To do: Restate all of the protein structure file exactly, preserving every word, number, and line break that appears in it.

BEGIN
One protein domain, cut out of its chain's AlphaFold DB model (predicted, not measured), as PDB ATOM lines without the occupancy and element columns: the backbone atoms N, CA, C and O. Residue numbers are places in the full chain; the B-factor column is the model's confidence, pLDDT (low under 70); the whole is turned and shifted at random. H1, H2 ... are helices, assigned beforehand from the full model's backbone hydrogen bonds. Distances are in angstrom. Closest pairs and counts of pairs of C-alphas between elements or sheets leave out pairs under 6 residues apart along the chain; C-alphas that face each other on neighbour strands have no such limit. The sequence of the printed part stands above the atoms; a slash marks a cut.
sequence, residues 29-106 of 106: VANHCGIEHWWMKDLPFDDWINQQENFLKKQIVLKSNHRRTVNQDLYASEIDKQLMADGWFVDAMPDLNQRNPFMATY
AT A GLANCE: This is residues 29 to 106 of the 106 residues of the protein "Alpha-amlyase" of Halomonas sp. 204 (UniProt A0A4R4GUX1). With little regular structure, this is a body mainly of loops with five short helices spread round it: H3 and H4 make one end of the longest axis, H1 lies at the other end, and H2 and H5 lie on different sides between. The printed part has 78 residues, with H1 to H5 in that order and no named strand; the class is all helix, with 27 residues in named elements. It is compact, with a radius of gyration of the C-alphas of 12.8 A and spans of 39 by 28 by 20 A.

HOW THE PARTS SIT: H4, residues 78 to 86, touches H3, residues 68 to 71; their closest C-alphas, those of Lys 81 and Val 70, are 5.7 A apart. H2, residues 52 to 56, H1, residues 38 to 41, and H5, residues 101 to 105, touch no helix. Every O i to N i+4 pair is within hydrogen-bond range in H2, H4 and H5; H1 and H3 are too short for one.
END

One protein domain, cut out of its chain's AlphaFold DB model (predicted, not measured), as PDB ATOM lines without the occupancy and element columns: the backbone atoms N, CA, C and O. Residue numbers are places in the full chain; the B-factor column is the model's confidence, pLDDT (low under 70); the whole is turned and shifted at random. H1, H2 ... are helices, assigned beforehand from the full model's backbone hydrogen bonds. Distances are in angstrom. Closest pairs and counts of pairs of C-alphas between elements or sheets leave out pairs under 6 residues apart along the chain; C-alphas that face each other on neighbour strands have no such limit. The sequence of the printed part stands above the atoms; a slash marks a cut.
sequence, residues 29-106 of 106: VANHCGIEHWWMKDLPFDDWINQQENFLKKQIVLKSNHRRTVNQDLYASEIDKQLMADGWFVDAMPDLNQRNPFMATY
AT A GLANCE: This is residues 29 to 106 of the 106 residues of the protein "Alpha-amlyase" of Halomonas sp. 204 (UniProt A0A4R4GUX1). With little regular structure, this is a body mainly of loops with five short helices spread round it: H3 and H4 make one end of the longest axis, H1 lies at the other end, and H2 and H5 lie on different sides between. The printed part has 78 residues, with H1 to H5 in that order and no named strand; the class is all helix, with 27 residues in named elements. It is compact, with a radius of gyration of the C-alphas of 12.8 A and spans of 39 by 28 by 20 A.

HOW THE PARTS SIT: H4, residues 78 to 86, touches H3, residues 68 to 71; their closest C-alphas, those of Lys 81 and Val 70, are 5.7 A apart. H2, residues 52 to 56, H1, residues 38 to 41, and H5, residues 101 to 105, touch no helix. Every O i to N i+4 pair is within hydrogen-bond range in H2, H4 and H5; H1 and H3 are too short for one.